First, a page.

“I do not regret the things I’ve done, but those I did not do when I had the chance” -Unknown
Good grief it’s been awhile since I’ve been able to post on here. My service is picking up and getting busier, which means I no longer get to spend every day lounging in my hammock, pretending to study Guaraní, when in actuality I was going through two novels a week. Just because I’m starting to get more involved doesn’t mean it’s been fun and I have a lot to report, so although I don’t like doing recap blogs, I can’t stick to a single topic and I’ll have to give a lengthy summary of important events in the last few weeks.
First, my Yerba Mate project is picking up steam. Every family I visit tells me that they want to be involved and receive plants. Thousands of plants, actually. Luckily, one of my contacts, Karai Vazquez, has a mature yerba plantation and has taken me under his wing to demonstrate how to harvest and prepare yerba seeds for replanting. As well, the reforestation organization, A Todo Pulmón (For Every Lung), who donates the yerba plants to volunteers, sent representatives to Chara’s site to look at the previous volunteer’s yerba project and I was invited to come along and learn what I could. We saw many plantations, with both good results and bad, but it was definitely a learning experience.
Now let’s move away from technical bullshit and into the hilarity that my life seems to find around every corner.
On that nice visit with relatively important representatives from A Todo Pulmón, Chara took us to the house of an elderly gentleman named Karai Hildo, who happened to be shredding tobacco leaves, which he would later dry for chewing tobacco. To demonstrate the final product, Hildo took a rope of black tobacco out of his pocket and offered a bite to the group. Before I go any further, let me explain that this is pure tobacco. Straight up. Elliot, the PC representative at ATP took a chunk because he used to chew it in his site when he was a volunteer. Most of us said no thank you, but Chara, with a swagger to prove that we were in her site and that she was going to show us what she was made of, took a chunk and stuck it in her lip like a seasoned dipper. She spit once, twice, and then gave me a strange look. She said “Okay that’s enough,” spit it out, and asked for water. Everyone laughed and carried on with the conversation, but I kept watching Chara as her eyes started getting wider, she swayed a little bit, and had to fan herself. Next thing I know, she’s telling me she wants to throw up and she feels high. We continued on with the tour, but Karai Hildo’s wife had to sit with her and give her water while she came off her high. Unfortunately, Paraguayans and Chance are tale-telling people, so naturally her whole community knows. And makes fun of her.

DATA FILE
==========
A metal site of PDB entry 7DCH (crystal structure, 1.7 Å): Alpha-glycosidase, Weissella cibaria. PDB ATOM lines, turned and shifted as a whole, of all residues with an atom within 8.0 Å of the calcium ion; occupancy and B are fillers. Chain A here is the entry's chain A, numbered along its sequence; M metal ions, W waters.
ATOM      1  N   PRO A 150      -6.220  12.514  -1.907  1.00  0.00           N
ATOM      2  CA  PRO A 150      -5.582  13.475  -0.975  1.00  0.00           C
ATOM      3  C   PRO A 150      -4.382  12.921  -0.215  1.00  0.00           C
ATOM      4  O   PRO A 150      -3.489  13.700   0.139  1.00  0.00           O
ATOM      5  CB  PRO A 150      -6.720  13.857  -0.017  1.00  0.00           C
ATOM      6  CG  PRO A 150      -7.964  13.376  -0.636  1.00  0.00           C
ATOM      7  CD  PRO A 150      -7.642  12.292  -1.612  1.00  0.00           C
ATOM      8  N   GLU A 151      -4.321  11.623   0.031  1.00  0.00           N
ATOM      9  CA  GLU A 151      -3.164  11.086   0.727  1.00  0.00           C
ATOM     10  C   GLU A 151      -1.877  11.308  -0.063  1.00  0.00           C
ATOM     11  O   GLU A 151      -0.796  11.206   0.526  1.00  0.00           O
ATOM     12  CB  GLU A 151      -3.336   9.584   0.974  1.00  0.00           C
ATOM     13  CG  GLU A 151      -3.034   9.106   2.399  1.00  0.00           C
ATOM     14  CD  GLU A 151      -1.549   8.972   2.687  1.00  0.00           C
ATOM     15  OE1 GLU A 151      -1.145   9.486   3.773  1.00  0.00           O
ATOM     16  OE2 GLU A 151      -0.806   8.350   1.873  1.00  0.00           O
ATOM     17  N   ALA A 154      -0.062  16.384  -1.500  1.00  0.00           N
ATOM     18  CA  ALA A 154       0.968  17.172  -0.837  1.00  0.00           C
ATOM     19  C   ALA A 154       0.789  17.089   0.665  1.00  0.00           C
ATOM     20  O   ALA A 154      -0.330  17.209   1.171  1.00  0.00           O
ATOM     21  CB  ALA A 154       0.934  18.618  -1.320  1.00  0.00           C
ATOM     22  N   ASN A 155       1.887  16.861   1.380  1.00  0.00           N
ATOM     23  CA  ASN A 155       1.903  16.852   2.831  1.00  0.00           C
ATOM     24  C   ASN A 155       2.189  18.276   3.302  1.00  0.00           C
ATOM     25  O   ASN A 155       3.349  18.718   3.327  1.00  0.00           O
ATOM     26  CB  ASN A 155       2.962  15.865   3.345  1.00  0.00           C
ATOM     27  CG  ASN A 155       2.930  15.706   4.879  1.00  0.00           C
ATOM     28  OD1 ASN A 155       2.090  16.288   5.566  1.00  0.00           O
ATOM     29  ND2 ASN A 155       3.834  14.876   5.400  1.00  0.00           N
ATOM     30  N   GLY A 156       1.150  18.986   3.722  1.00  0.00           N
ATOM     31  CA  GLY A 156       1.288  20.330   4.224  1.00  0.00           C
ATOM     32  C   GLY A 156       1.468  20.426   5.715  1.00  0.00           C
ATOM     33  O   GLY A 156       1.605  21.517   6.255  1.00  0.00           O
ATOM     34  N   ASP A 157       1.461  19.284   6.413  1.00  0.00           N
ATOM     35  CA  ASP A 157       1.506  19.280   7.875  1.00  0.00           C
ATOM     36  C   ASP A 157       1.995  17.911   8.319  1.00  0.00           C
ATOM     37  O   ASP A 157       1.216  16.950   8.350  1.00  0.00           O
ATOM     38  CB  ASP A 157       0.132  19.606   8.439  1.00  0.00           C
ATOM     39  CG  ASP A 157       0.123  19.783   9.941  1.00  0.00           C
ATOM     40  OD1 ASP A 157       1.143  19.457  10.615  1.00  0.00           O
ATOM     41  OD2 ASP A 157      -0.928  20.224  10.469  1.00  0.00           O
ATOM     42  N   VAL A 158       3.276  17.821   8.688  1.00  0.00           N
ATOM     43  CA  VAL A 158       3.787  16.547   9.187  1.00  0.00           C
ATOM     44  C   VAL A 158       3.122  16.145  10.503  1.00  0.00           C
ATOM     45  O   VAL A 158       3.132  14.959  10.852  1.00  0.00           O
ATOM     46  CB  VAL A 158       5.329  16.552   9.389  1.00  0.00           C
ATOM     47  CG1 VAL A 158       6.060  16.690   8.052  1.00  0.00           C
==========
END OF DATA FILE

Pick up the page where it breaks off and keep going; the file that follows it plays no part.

After the visits, Chara and I set out for Encarnación for our first VAC meeting and for Carnaval celebrations. A VAC is simply a group of volunteers all in the same region, so we regularly meet with all of the volunteers in Itapúa to come up with potential group projects or answer and discuss provided questions from the administration. Not exciting, but we do have a good group of volunteers in our region and we’re known for our work hard
, play hard philosophy. After the meeting, there was a bit of frisbee on the beach and then we headed back to Emily’s apartment (The Community Economic Development volunteer in Encarn). So many volunteers were in the city for Carnaval and all of them were having some pre-parade non-alcoholic beverages at the apartment. Now, let’s refresh my memory that it’s been a while since I was in college. I forgot this and had one too many non-alcoholic beverages and had a slight sugar-high before dinner. More non-alcoholic beverages at dinner and again at the parades in our VIP box and the next thing you know I’m all hopped up on sugar from those non-alcoholic beverages and I’m taking selfies with random women, thinking they were Carnaval dancers. Sugar does weird things to the mind. But overall it was a good night, the parades were flashy, spray foam was everywhere, and nobody can say that volunteers can’t have fun.
The next day, my head hurt from all that sugar, so Chara, Hannah, and I decided to stay at our friend Ruchi’s house in Trinidad for another day to decompress and have a nice Asado with a couple other friends. Nothing takes care of sugar headaches like a bunch of grilled sausage and steak.
Since returning home from Carnaval, my home life took a turn when my mom brought a cardboard box with both kittens in it, telling me that their mom abandoned them and now they’re mine. So as of yesterday, I’m the proud papa of Mac and Mani, who keep me on my toes and pee on my suitcases. But I don’t care because they’re so damn cute.
A language note: the word for cute in Guaraní, Yuty, also means salty.
So that’s up to now and February and March look even busier moving forward. I’ll have lots to report, and I’ll try to stay up to date!